Daniel “Clockwork” Maniago discusses his role in the making of Power Rangers: Battle for the Grid at Evo 2019

By on September 21, 2019 at 12:37 pm

This Marvel vs Capcom pro brings his expertise to the Power Rangers fighter you should be playing!

Power Rangers: Battle for the Grid was released was released on March 26, 2019, across all current-gen consoles with a PC release on Steam coming next week on September 24, 2019. A 3v3 fighter in almost the same vein as the Marvel vs. Capcom series, Battle for the Grid has had a couple of substantial updates adding new modes, characters, and balance changes to improve the game’s replay value and fun factor.

At Evo 2019, I talked to former MvC pro, Daniel Maniago also better known in the FGC as “Clockwork” who is now currently the lead combat designer on Battle for the Grid, about his involvement in the game’s development and future. In this interview, Maniago also shares how he came to work on the project, his input from years of pro gamer experience, and why skeptical players should give this game a chance.

Marcos Blanco: So first question: Are you a Power Rangers fan?

Clockwork: I was a huge Power Rangers fan when I was a kid. I think like a lot of people, I sort of fell off after the third season. I kind of grew out of it. The Green Ranger was my favorite before he turned good (laughs).

MB: I’ve read up on the storyline for the game and it seems to be centered around the Green Ranger. What went into deciding the Green Ranger turning evil and whatnot?

Clockwork: It’s based on the comic book story by Boom! Studios. Basically the idea is that there is a timeline in which the Green Ranger (Tommy) never turns good. He ends up becoming Lord Drakkon who is the main antagonist in Battle for the Grid.

MB: You’re the lead combat designer for this game. How did you get on board to work on this project? Did nWay Games approach you about it?

Clockwork: I got approached by a friend of mine that said that his friend was looking for a combat designer that specializes in fighting games. I applied, took the design test, and the rest is history.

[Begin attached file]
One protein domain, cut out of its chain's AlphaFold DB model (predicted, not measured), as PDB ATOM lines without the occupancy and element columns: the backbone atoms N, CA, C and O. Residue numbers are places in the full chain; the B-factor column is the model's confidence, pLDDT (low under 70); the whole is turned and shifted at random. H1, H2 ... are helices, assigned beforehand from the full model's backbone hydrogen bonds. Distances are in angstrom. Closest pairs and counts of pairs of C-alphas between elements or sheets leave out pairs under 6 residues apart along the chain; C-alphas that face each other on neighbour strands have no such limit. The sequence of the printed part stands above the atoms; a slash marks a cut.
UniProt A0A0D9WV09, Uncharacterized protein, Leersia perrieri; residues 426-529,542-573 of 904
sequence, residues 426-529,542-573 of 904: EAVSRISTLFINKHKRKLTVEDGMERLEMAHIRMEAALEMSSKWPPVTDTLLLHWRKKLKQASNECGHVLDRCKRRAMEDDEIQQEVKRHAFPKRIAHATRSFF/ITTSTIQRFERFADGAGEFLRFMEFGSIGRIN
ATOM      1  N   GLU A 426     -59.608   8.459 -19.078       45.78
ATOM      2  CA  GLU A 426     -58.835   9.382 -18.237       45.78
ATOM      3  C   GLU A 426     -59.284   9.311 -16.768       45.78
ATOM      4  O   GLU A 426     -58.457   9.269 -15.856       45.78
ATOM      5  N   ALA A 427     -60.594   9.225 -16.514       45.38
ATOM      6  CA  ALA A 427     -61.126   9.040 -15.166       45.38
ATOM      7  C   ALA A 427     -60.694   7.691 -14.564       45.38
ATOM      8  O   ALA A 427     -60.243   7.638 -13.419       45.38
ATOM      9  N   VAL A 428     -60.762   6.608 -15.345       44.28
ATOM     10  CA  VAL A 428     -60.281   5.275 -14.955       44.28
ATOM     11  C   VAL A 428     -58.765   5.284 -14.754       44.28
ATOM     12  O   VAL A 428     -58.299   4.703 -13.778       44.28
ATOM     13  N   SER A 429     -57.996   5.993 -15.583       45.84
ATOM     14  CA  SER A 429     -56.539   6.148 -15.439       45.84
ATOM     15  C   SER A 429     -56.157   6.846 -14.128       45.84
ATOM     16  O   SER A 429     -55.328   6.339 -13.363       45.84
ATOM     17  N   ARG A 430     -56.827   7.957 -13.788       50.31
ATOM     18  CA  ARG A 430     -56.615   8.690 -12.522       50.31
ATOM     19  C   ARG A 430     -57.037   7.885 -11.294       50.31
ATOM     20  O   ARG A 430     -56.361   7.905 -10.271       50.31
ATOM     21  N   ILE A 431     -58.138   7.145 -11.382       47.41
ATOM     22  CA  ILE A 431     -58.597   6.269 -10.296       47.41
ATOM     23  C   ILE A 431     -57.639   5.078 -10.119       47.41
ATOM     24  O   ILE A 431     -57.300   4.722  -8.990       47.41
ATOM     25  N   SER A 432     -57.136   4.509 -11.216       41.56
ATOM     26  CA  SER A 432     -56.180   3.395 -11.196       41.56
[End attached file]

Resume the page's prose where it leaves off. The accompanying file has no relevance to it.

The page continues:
MB: What was the experience like?

Clockwork: It was interesting. At the time I was interviewing at several places and it was really interesting to see the different sorts of design tests that these companies have their applicants go through. It’s interesting because usually, it’s under strict time constraints so I guess they’re trying to gauge how well you can work under pressure with a tight deadline. It really helped me to understand the pace that I was going to be moving at.

MB: Sounded like a good experience. So coming from the Marvel vs. Capcom series a seasoned competitor for many years, what sort of input did you have for the game’s development as the lead combat designer?

Clockwork: I’ll say that pretty much anything that has to do with the gameplay or the combat, I have touched everything. These days, Shady K takes care of a lot of housekeeping and janitorial work. Especially early on when we were gearing for release, we were pumping out characters and doing whatever we could to make the game as fun as possible. We’re continually improving on the game.

I will say that when I first got on board, the idea for their comeback mechanic was a bit stale. So I really pushed to have the Zords in the game.